To meet the global climate target of halving emissions by 2030, we must not leave small and medium-sized enterprises (SMEs) behind. But to help them, collaboration and support is needed from the large companies that are often the main customers of the SMB. Taking climate action is not easy for small businesses. Large companies can help by referring small businesses to the SME Climate Hub, which provides SMEs with tools and guidelines to measure emissions and reduce their carbon footprint. Large companies can also offer more direct support. For example, IKEA supports SMEs in its supply chain to switch to 100% renewable energy by financing investments on site and enabling the purchase of renewable electricity.
An individual small business has a relatively small carbon footprint. But together, these companies have a huge impact – both on the planet and the communities in which they operate. In addition, many of the key innovations that enable businesses and consumers to reduce their emissions will almost certainly be developed by small businesses. To meet the global climate target of halving emissions by 2030, we must not leave small and medium-sized enterprises (SMEs) behind. But to help them, collaboration and support is needed from the large companies that are often the main customers of the SMB.
Taking climate action is not easy for small businesses. The SME Climate Hub recently surveyed SME leaders to understand the key barriers they face in reducing their emissions. The survey found that small businesses are stepping up the fight against climate change, but often lack the resources needed to invest in their journey to net zero. These companies are making efforts to reduce their greenhouse gas emissions through actions such as reducing energy consumption and waste (82%), employee training (64%) and upgrades of facilities and equipment (52%), but more than two a third of companies surveyed cited a lack of resources as a barrier preventing them from going far enough — or taking no action at all.
Large companies have an interest in helping SMEs succeed in their climate transformation. First, encouraging SMEs to measure and reduce their emissions enables large companies to create more resilient supply chains. With climate-related disasters and other risks such as pandemics becoming more common, building resilient businesses has never been more important. Ernst and Young recently found that the pandemic has caused serious disruptions in 57% of supply chains. When small business suppliers struggle, larger operations falter.
In addition, most of a large company’s greenhouse gas emissions come from their supply chains. According to CDP, supply chain emissions are on average more than 11 times higher than emissions produced within a company’s own walls.
So how can big companies help? As a first step, they can refer small businesses to the SME Climate Hub, where SMEs can find the tools and guidance they need to measure their emissions, access simplified reporting data and reduce their carbon footprint, as well as the educational resources to to get started. The SME Climate Hub works with the 1.5°C Supply Chain Leaders, a group of multinationals including IKEA, Unilever, Telia, Ericsson, Mastercard and BT, who are working together to drive climate action in global supply chains.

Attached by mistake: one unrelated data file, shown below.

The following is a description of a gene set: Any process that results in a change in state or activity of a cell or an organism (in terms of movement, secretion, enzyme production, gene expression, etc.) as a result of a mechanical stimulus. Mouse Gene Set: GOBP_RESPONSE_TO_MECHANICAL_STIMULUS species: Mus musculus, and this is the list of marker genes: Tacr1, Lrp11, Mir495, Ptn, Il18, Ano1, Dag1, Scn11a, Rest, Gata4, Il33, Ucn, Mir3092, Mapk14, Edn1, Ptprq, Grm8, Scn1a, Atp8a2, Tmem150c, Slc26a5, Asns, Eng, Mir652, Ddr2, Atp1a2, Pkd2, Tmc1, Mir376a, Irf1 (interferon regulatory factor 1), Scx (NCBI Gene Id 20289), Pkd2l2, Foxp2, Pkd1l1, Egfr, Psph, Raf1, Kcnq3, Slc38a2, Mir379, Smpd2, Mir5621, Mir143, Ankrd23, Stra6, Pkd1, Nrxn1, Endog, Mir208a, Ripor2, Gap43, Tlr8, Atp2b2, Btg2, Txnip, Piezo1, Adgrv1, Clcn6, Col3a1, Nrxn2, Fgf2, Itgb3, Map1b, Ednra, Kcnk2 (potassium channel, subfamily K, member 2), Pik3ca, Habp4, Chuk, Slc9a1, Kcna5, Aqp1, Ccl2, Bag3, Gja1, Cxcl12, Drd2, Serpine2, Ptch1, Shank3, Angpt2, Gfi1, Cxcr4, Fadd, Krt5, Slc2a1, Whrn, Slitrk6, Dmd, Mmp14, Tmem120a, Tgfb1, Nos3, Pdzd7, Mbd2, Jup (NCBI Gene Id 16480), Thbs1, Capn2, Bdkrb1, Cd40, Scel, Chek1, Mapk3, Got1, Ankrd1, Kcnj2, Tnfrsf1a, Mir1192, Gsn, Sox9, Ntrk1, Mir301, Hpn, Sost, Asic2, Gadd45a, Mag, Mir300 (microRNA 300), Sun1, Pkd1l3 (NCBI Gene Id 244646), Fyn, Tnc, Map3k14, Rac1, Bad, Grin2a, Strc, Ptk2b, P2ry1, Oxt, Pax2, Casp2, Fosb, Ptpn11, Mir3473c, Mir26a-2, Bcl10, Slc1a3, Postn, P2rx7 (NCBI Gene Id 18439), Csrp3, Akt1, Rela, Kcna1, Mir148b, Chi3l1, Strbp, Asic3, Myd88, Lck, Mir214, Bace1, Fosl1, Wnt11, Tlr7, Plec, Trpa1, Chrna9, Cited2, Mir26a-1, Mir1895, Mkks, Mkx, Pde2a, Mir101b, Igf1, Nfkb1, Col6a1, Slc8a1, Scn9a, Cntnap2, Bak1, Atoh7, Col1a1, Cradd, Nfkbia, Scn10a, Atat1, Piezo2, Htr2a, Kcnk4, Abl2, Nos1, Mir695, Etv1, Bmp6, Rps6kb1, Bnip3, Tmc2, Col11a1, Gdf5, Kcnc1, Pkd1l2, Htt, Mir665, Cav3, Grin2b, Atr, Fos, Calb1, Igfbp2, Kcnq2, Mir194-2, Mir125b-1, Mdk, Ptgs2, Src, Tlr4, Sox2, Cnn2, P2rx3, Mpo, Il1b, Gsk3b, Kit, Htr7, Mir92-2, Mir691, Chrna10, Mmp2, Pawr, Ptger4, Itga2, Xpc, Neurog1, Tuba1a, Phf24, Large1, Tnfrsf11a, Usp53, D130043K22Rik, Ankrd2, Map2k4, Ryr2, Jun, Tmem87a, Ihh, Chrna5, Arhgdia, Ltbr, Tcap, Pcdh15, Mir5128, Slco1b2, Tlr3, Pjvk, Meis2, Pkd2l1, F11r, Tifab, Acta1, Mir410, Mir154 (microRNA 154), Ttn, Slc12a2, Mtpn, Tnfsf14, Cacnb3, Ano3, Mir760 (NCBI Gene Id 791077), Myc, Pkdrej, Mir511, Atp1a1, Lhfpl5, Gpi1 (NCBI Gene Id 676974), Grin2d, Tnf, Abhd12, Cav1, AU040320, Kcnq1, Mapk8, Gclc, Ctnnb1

Swedish telecommunications giant Ericsson, for example, called on 350 of its high-emission suppliers to set their own 1.5°C aligned climate targets, halve greenhouse gas emissions by 2030 and report publicly on their progress annually. Microsoft – another member of the initiative – is now requiring its suppliers to disclose consistent and accurate emissions data across their operations, power consumption and value chains (called Scope 1, 2, and 3 emissions). And increasingly large companies are setting sustainability purchasing requirements, which indicate the value SMEs should attach to emission reductions. From 2021, BT included a clause in commercial contracts with 12 of its main suppliers that obliges them to reduce CO2 emissions over the term of the contract.
Large companies can also offer their SME suppliers business benefits and financial support, incentivising them to take climate action. Nearly half of the companies surveyed cited a lack of external resources as a barrier to reducing their emissions more quickly. Climate action can deliver cost-saving benefits in the short term and make the enterprise resilient in the long run, but the initial costs and effort required to innovate in certain areas can be significant. Gucci does this by supporting SMEs in its supply chain to obtain loans on favorable terms as the supplier improves the sustainability of its operations. For example, IKEA supports SMEs in its supply chain to switch to 100% renewable energy by financing investments on site and enabling the purchase of renewable electricity.
If business is serious about halving emissions by 2030, large companies will need to activate both their suppliers and customers, regardless of size, industry and region. For example, the more than 2,000 companies now working on science-based emission reduction targets have committed to reducing their Scope 3 emissions. But the reality is that many SMEs – especially the smaller ones – need support to reduce their own emissions at the pace needed to meet global climate goals. We urge large companies and their SME suppliers to work together to reduce emissions. An unprecedented partnership is needed to secure a livable planet for future generations.
This post How big companies can help their suppliers reduce emissions was original published at “https://hbr.org/2022/04/how-big-businesses-can-help-their-suppliers-cut-emissions”